When Timothy was 12, he aced his PSLE; he was tutored by his mother who was a teacher. He became a sort of “minor celebrity” amongst family and friends. Once ridiculed for the way he looked, he now revelled in all the praises.

“All this went to my head,” says Timothy.

When he aced his PSLE, Timothy found his self-worth affirmed.

He was placed in one of Singapore’s top secondary schools and, for a while, everything seemed to work out. Until it did not.

He ran away from home and went to his grandparents’ flat planning to jump down from it.

“With a birthmark, I had questions about who I was. I went to a place where they told me my identity was based on my grades, my school.

“It was okay when I was achieving. But when I started to fail Physics, then Chemistry and Mathematics, I had a crisis. I became angry, angsty, moody.”

Not knowing how else to manage him, his parents sent him to a counsellor and then to a psychiatrist. He was diagnosed with acute anxiety and mild depression, and given medication to help him stabilise his mood swings.

He even had suicide ideation. Once when he was 15, he ran away from home and went to his grandparents’ flat planning to jump down from it.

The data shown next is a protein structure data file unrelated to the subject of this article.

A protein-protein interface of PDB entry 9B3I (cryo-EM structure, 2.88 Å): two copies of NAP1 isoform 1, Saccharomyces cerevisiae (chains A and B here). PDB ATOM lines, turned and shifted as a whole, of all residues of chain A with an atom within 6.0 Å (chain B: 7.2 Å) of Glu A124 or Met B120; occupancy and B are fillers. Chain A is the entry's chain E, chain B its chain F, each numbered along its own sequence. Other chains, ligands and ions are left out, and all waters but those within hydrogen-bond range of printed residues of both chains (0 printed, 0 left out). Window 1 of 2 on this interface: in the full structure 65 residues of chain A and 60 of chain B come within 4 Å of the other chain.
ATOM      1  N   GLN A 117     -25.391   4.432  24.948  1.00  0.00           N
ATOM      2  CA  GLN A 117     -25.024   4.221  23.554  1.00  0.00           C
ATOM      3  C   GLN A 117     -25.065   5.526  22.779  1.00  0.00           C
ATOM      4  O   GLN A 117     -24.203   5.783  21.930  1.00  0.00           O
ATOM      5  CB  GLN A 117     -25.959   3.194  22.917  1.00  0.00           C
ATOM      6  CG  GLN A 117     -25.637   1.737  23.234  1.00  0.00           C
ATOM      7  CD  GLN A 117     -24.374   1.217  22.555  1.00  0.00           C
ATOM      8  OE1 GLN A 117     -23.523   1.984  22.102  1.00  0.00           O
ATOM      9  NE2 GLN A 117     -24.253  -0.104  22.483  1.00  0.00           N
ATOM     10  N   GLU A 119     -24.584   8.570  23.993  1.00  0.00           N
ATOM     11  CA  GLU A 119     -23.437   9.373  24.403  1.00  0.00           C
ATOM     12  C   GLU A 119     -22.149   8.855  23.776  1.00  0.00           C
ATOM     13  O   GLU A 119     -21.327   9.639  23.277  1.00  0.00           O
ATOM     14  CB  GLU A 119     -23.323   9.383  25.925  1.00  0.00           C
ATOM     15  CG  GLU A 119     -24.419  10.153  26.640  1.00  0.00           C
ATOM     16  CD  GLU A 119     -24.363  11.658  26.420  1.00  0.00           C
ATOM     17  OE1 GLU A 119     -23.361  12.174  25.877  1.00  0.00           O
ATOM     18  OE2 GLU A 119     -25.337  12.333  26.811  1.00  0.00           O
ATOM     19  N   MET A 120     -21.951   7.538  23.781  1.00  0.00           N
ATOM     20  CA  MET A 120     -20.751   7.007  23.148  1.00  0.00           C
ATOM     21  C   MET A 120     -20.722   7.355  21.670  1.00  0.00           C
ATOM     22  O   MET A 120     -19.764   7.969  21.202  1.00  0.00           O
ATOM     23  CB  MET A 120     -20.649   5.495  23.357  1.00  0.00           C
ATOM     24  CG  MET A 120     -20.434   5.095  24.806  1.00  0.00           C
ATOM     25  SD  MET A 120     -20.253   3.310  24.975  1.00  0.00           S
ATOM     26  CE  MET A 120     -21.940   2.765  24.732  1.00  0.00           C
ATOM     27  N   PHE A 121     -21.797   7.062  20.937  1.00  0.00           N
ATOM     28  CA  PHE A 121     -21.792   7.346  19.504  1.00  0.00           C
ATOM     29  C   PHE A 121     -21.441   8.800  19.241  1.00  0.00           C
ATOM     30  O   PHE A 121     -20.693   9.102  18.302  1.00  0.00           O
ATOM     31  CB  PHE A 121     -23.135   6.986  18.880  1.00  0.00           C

Timothy (third from right, middle row) struggled to keep up academically in secondary school, which affected how he saw himself.

“When they found me, I was thinking of doing it. But this thought came to my mind: There is more to life than this.

“That thought held me back.”

Cycle of failure

Timothy did not make it to a brand-name junior college, missing the cut-off mark by a mere one point. But he did end up in a Christian school where his classmates showed him love and concern, and helped him get over his disappointment.

“I didn’t know who I was.”

One of them took him to church. The sermon moved him.

“For most of my childhood, God was very far away to me – a God of judgement. But that day, for the first time, I understood God’s love. I became a believer.”

But the wounds to his soul because of his birthmark and perceived academic failure dogged him.

In his 20s, he turned to laser treatments to try to lighten his birthmark. But the patch of deep pink skin remained just as dark, such was the technology then.

Though close friends got used to his birthmark, Timothy himself struggled with it.

A cycle of failure followed. He broke his teaching bond and his family had to help pay back what he owed. He went abroad to study but returned without a degree. At jobs in churches, he “messed up”.